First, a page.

The sun used to have Saturn-like rings.


The sun used to have Saturn-like rings
This false-colored image, captured by the Atacama Large Millimeter/submillimeter Array, shows 
rings around a young star named HD163296 (not the sun).  
(Image credit: Andrea Isella/Rice University)

According to new research, the sun may have been encircled by Saturn-like rings of dust before Earth and the other planets of our solar system formed.

According to NASA, Earth's dust rings may have stopped the planet from becoming a "super-Earth," which would have been up to 10 times the mass of Earth and twice its size. About 30% of the sun-like stars in our galaxy have super-Earths circling them, according to research.

Scientists are baffled as to why our solar system lacks a super-Earth, given the prevalence of super-Earths in other systems throughout the galaxy. André Izidoro, an astronomer at Rice University in Houston, Texas, stated. Live Science earlier said that Izidoro and his colleagues used a computer simulation model of the solar system's birth, which formed from the ashes of a collapsed cloud of dust and gas known as a solar nebula.

They hypothesized that gas and dust "bump" areas would have encircled the newborn sun using computer models. These zones of enormous pressure presumably arose as particles traveled toward the sun under its solid gravitational attraction, heated up, and released vast volumes of evaporated gas.

"Sublimation lines," as they were named in the simulations, were found to exist in three unique locations where solid particles evaporated into gas. Solid silicate gasified closest to the sun, ice gasified in the center, and carbon monoxide gasified at the furthest end of the temperature spectrum.

Solid particles like dust kind of shoved into these "bumps" and started to build, the models suggested. "The result of the pressure spike is that it accumulates dust particles, and that's why we observe rings," co-author Andrea Isella, an associate professor of physics and astronomy at Rice University, said in the release. The sun would have eaten up the particles rapidly if there were no pressure bumps, leaving no seeds for the planets to form. "One needs something to halt them in order to allow them time to develop into planets," Isella added.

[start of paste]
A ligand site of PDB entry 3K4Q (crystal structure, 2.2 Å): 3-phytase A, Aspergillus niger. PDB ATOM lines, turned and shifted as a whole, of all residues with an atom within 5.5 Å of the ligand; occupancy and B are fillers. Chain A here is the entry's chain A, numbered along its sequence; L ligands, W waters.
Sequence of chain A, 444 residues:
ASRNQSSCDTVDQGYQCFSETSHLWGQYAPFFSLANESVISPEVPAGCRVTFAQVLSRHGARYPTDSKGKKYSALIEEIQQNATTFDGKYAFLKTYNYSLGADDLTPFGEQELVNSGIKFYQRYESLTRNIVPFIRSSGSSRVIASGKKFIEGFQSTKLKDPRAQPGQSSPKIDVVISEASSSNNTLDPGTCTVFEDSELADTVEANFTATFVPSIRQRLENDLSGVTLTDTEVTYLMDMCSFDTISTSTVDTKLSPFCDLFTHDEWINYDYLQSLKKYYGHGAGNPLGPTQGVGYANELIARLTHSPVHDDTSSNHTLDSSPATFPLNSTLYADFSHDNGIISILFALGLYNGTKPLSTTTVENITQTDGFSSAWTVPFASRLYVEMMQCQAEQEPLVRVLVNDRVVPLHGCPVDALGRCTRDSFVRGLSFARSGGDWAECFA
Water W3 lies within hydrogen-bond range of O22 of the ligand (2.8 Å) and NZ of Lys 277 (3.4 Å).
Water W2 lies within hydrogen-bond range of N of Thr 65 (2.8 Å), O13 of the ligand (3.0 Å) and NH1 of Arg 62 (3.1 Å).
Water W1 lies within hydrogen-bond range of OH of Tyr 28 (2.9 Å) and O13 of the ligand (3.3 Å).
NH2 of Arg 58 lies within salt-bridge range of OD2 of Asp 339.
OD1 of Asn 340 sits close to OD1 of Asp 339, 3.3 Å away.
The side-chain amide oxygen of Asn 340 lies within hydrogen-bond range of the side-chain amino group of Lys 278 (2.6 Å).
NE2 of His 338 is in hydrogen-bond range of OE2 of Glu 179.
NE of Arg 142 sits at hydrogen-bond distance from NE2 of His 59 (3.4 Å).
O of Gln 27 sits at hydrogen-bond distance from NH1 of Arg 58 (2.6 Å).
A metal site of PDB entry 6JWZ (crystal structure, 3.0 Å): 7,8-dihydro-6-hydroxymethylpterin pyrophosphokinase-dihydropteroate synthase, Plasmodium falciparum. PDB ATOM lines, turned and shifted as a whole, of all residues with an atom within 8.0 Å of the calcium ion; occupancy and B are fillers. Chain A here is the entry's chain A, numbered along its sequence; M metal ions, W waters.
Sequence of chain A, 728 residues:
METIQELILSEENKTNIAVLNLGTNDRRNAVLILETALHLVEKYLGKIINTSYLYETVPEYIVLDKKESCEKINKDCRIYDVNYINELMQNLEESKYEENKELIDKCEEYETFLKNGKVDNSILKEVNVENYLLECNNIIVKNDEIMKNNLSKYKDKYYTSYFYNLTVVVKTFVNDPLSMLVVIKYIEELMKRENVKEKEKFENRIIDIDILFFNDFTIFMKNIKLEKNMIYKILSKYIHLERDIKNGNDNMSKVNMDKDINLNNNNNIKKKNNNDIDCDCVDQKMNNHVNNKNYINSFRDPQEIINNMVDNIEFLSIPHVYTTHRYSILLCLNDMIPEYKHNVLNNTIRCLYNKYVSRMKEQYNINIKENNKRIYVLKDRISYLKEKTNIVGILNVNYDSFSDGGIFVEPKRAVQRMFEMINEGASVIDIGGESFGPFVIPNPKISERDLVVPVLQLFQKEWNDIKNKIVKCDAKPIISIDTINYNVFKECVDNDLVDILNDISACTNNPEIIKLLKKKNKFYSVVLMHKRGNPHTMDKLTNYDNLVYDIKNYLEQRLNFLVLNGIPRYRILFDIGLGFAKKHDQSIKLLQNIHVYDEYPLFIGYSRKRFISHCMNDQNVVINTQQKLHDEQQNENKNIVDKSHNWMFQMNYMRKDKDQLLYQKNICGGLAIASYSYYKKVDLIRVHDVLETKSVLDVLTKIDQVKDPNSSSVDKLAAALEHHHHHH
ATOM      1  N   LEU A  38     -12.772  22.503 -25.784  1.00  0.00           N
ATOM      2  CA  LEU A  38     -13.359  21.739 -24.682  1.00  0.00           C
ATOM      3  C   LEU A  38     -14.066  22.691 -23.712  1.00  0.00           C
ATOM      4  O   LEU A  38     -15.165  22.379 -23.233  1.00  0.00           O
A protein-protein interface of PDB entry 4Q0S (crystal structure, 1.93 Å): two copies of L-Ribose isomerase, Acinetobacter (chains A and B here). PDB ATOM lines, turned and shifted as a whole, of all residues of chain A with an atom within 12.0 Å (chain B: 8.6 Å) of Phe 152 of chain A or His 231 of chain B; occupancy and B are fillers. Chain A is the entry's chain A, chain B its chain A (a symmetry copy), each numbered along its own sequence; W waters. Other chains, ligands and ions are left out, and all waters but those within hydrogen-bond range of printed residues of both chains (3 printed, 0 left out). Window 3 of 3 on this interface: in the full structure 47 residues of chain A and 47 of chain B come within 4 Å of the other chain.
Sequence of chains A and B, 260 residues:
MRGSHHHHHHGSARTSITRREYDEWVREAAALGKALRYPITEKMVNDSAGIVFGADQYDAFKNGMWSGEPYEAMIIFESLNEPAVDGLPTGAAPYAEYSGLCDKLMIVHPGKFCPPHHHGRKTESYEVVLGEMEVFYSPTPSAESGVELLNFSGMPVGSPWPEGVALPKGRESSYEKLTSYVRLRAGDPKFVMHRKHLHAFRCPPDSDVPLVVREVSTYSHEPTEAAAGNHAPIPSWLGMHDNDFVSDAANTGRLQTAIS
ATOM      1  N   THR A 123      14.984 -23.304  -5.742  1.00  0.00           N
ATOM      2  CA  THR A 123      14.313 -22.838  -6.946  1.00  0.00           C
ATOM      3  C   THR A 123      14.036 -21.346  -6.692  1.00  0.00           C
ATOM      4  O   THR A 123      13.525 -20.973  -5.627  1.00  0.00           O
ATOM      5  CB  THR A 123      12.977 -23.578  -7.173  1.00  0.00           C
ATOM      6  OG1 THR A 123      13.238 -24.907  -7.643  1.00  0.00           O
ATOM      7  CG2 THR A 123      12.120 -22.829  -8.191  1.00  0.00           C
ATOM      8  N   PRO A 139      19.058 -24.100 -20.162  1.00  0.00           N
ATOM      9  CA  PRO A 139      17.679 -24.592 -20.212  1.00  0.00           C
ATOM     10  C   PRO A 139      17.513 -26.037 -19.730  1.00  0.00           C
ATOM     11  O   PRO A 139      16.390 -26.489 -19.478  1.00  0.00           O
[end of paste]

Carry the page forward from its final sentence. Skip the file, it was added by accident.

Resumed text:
An illustration of the proposed rings that may have dictated the architecture of our solar system
An illustration of the proposed rings that may have dictated the architecture of our solar system.
 (Image credit: Image courtesy of Rajdeep Dasgupta)

With age, the gas and dust around the sun cooled down, and the sublimation lines inched closer to the sun. This mechanism enabled the dust to aggregate into planetesimals, or asteroid-size seeds of planets, which might subsequently join together to become planets. As Izidoro said, "our model demonstrates dust may be concentrated by pressure bumps and moving pressure bumps can operate as planetesimal manufacturers."

According to Izidoro's remark, the pressure bumps controlled the amount of material accessible to build planets in the inner solar system.

According to the calculations, the closest ring to the sun created the planets of the inner solar system — Mercury, Venus, Earth, and Mars. The middle ring would eventually become the planets of the outer solar system. In contrast, the outermost ring created the comets, asteroids, and other tiny things in the Kuiper Belt, the area beyond the orbit of Neptune.

What's more, the researchers concluded that if they reproduced the delayed development of the middle ring, super-Earths might have evolved in the solar system. "By the time the pressure bump occurred in such circumstances, a lot of material had already entered the inner system and was accessible to build super-Earths," Izidoro added. It's possible that the moment when the solar system's middle-pressure bump developed was critical.

Also Read: The Most Recent Major Collision in Our Milky Way Galaxy.

The results were published on Dec. 30 in the journal Nature Astronomy.

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